Results: Out of 50 mutants, strain A7 was selected that showed about 33% increase in endoglucanase synthesis utilizing orange bagasse as sole carbon source in a shake flask screen. The strain was found to have the same pH and temperature optima, but could achieve highest level of enzyme production earlier than that by its wild counterpart. Being a dimorphic fungus, the wild type strain of Rhizopus oryzae, showed a transformation to yeast like pelleted form, whereas the mutant strain A 7 showed persistent filamentous structure indicating the achievement of a structural stability in presence of environmental stress.

Conclusion: The present mutant strain could ferment orange bagasse and showed an increased production of endoglucanase with minimized time consumption with greater mycelial stability against various environmental stresses. These achievements will definitely add economy in industrial production of endoglucanse at a nominal cost. [4]

Potential of Azadirachtin and Neem (Azadirachta indica) Based Saponins as Biopesticides for In vitro Insect Pests Cellulase (Beta-1,4-Endoglucanase) Enzyme Inhibition and In vivo Repellency on Tribolium castaneum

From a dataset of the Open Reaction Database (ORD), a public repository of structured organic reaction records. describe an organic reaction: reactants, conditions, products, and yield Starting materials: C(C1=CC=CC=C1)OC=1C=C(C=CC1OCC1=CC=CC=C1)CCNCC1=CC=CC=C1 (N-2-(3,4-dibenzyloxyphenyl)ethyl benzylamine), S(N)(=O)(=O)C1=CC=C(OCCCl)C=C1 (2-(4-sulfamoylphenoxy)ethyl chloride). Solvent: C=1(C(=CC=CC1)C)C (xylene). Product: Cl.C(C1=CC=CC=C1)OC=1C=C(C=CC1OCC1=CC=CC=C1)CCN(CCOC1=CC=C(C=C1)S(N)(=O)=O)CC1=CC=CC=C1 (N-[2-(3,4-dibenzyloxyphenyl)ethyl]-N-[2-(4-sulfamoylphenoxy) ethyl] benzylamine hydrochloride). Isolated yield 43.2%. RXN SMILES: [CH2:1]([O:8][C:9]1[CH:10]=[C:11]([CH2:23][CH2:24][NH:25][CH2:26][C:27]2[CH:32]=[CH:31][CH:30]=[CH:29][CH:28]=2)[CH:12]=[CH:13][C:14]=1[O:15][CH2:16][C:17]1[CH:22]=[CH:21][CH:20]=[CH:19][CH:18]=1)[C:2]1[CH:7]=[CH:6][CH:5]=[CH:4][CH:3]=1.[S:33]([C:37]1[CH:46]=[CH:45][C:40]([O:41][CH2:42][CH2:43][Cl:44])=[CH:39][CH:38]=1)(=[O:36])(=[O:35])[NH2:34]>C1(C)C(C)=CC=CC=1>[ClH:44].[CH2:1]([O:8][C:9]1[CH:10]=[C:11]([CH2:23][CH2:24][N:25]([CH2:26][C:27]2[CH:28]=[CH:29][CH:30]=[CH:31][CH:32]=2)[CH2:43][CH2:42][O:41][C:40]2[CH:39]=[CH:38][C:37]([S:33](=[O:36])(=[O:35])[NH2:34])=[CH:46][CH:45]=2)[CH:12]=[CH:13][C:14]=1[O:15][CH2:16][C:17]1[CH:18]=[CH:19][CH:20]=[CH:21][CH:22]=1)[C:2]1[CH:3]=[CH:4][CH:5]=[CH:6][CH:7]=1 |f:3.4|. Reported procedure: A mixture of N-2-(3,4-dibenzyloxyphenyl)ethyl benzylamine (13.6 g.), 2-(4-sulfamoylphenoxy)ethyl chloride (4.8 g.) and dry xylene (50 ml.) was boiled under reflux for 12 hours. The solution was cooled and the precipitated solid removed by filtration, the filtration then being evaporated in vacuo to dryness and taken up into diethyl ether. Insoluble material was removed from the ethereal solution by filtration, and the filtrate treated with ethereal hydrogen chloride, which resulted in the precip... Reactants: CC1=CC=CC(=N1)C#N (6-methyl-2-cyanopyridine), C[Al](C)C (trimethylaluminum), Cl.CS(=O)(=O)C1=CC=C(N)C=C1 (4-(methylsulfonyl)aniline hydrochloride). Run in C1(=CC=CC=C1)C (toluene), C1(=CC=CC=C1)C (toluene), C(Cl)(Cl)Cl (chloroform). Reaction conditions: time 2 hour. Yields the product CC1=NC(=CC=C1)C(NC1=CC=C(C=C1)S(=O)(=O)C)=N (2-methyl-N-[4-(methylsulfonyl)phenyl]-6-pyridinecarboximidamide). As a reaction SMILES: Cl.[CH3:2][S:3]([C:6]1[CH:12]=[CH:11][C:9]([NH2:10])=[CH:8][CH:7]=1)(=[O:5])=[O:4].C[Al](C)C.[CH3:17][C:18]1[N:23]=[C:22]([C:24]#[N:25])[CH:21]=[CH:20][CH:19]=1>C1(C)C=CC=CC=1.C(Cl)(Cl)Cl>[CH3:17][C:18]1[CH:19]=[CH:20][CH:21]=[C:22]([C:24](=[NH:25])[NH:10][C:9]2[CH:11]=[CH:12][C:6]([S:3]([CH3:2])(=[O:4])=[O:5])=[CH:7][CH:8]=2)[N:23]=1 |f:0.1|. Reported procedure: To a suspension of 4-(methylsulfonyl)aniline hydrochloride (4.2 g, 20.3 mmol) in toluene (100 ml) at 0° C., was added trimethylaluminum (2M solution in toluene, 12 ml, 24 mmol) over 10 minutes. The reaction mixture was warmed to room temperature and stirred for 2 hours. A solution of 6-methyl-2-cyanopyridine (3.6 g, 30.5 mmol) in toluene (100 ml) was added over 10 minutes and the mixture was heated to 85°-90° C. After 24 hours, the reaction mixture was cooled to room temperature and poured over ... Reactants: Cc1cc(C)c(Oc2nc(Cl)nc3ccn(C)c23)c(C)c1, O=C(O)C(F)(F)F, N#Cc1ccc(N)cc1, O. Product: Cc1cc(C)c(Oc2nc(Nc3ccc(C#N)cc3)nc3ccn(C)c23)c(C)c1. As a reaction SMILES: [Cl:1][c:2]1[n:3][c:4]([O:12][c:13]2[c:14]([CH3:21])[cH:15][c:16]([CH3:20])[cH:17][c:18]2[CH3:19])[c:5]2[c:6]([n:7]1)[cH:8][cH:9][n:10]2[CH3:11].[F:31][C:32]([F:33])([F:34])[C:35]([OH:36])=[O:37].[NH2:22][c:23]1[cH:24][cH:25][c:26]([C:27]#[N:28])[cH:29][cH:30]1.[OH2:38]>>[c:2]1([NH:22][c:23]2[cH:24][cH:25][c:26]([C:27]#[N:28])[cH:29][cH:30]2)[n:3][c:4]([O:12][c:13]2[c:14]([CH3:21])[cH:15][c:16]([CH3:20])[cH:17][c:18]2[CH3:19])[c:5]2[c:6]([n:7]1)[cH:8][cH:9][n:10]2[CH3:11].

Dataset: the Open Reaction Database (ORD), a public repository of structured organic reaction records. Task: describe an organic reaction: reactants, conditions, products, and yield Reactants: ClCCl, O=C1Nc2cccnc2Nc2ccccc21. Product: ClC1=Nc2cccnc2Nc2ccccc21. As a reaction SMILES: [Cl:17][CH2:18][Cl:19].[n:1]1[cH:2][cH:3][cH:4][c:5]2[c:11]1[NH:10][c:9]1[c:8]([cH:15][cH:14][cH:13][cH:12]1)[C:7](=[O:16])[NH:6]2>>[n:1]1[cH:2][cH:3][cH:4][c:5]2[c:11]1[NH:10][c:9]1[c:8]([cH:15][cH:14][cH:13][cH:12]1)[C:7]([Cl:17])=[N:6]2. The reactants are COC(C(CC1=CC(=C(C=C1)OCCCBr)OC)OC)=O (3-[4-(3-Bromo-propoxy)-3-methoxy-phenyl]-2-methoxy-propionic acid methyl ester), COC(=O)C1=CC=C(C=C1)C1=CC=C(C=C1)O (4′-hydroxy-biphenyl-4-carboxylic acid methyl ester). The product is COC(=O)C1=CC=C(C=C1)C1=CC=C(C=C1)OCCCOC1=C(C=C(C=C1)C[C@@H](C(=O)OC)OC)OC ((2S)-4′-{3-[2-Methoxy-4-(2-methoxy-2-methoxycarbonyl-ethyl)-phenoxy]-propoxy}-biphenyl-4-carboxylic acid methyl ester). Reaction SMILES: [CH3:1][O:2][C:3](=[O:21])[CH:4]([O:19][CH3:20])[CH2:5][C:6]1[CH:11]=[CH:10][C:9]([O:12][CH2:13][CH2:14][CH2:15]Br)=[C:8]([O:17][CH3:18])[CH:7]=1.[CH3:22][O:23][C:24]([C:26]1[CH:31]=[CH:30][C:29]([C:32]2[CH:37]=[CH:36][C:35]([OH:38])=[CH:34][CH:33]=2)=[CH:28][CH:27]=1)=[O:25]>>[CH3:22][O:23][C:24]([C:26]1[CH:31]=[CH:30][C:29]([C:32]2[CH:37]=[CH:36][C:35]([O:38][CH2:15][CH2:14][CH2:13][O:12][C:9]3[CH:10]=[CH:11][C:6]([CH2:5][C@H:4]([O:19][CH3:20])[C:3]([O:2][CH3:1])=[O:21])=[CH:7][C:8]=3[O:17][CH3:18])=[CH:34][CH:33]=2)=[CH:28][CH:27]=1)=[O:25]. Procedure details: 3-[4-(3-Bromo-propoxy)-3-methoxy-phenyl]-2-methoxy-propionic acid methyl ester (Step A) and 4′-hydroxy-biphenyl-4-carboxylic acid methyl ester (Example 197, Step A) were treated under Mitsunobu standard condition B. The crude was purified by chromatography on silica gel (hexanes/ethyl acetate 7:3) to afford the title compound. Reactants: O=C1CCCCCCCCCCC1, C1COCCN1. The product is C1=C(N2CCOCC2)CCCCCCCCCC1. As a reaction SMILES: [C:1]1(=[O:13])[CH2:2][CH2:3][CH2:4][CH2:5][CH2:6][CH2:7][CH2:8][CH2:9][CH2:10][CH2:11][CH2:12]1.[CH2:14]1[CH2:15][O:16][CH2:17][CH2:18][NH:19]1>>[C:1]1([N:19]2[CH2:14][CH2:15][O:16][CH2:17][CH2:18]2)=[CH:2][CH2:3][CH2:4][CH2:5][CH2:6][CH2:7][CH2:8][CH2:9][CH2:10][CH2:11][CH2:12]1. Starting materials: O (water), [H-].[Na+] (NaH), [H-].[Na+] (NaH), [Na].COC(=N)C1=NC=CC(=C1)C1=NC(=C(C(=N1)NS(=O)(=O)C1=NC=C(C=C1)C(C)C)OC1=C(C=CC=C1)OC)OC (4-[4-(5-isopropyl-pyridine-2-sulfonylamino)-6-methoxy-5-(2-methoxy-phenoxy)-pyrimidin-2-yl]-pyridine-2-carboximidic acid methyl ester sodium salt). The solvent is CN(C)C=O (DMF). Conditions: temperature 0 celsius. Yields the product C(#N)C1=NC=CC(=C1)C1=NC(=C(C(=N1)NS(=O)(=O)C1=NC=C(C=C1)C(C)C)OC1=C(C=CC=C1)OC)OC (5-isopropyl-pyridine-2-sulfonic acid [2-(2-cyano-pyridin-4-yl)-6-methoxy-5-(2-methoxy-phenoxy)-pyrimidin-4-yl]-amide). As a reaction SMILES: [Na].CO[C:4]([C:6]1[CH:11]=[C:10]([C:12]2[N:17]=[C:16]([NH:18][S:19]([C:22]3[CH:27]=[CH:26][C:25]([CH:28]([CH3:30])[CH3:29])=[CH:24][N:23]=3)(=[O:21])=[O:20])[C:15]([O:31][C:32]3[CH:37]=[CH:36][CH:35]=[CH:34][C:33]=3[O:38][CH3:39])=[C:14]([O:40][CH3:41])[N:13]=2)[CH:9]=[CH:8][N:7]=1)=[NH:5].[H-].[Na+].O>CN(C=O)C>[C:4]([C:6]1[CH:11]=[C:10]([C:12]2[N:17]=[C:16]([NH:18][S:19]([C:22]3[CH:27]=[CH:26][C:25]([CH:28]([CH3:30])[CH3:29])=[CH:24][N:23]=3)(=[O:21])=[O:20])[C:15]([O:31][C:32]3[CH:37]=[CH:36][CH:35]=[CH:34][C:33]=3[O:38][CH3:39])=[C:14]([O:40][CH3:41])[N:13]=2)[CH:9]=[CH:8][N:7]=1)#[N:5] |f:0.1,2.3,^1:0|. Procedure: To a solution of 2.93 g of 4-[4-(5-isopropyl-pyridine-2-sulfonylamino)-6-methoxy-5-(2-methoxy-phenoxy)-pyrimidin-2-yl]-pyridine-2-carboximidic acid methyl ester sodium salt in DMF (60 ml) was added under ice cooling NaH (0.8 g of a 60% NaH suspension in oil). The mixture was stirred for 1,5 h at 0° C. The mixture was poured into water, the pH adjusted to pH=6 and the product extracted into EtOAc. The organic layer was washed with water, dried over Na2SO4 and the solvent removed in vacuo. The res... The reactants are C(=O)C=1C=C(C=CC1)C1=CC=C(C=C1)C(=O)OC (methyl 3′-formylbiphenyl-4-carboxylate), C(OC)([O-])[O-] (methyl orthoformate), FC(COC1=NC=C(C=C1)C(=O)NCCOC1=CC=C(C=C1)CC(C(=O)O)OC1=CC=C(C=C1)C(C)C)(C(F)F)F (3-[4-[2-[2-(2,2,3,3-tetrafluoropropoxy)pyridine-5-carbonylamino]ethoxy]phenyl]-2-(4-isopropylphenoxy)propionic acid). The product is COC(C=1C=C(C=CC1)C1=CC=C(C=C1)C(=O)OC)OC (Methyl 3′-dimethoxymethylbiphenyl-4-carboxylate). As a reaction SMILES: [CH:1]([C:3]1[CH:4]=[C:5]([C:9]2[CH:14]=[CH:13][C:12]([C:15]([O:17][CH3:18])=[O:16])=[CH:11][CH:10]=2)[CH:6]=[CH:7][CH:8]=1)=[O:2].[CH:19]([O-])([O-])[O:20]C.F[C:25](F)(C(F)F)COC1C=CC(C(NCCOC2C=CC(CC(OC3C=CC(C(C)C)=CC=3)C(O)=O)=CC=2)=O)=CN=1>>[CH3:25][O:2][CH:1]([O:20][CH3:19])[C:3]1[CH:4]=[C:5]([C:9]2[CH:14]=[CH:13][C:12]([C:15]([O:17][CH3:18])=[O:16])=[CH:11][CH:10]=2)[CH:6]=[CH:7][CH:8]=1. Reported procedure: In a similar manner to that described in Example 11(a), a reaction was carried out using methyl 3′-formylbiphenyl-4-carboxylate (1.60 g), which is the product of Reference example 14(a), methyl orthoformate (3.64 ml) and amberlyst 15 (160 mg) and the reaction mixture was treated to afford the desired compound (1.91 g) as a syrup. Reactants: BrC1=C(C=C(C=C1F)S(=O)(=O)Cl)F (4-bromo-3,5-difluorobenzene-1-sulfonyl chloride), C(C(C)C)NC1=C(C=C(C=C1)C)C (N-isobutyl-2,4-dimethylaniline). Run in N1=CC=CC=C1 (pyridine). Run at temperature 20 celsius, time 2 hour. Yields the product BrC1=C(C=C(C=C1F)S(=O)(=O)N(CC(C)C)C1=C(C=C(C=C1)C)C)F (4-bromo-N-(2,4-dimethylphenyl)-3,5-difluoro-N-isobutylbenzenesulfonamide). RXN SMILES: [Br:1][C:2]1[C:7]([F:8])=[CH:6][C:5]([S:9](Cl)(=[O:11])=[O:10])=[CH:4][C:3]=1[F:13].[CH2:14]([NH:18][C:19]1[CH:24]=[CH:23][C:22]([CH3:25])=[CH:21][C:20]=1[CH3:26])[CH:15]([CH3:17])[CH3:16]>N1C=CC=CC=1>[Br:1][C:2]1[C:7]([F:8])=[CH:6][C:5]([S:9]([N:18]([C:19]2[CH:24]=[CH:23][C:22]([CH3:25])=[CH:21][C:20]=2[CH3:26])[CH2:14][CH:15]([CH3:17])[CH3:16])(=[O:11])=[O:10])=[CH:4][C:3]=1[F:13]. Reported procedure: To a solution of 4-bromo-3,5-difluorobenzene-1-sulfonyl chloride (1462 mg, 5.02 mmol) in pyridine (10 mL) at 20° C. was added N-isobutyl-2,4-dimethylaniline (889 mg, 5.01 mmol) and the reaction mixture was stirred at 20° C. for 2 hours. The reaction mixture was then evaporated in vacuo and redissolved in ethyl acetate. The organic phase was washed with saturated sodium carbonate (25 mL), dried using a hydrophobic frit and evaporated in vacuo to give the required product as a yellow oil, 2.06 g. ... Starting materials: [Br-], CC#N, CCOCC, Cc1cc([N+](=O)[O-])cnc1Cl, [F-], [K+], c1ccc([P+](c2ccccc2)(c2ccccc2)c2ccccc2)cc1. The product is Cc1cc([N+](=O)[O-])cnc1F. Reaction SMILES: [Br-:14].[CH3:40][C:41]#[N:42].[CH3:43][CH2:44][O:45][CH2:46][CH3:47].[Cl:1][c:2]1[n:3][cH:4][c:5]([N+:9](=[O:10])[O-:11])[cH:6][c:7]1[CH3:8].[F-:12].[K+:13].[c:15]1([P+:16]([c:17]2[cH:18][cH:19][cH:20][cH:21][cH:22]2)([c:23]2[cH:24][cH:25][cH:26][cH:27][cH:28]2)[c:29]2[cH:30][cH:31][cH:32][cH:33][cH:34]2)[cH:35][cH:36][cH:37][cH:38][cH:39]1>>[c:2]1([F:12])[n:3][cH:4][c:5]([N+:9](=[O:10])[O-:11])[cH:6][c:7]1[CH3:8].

Aims: The work was undertaken to identify the role of Neem derived compounds (saponins and azadirachtin) on the digestive cellulose hydrolyzing enzyme activity of red flour beetle   (T. castaneum), rice grasshopper (Oxya chinensis) and red pumpkin beetle (Aulacophora foveicolis).

Place and Duration of Study: The work was carried out at the Institute of Biochemistry and Biotechnology University of the Punjab Lahore Pakistan.

Methodology: Total cellular proteins were isolated from the insect’s gut and salivary glands and were tested for cellulose hydrolyzing activity on substrate agar plates. Saponins and Azadirachtin were isolated from Azadirachta indica tissues and used for enzyme inhibition studies. Repellancy test was performed for T. Castaneum, using saponins and Azadirachtin. For computational studies sequence of endoglucanase gene was identified from T. castaneum genome and protein structure was deduced.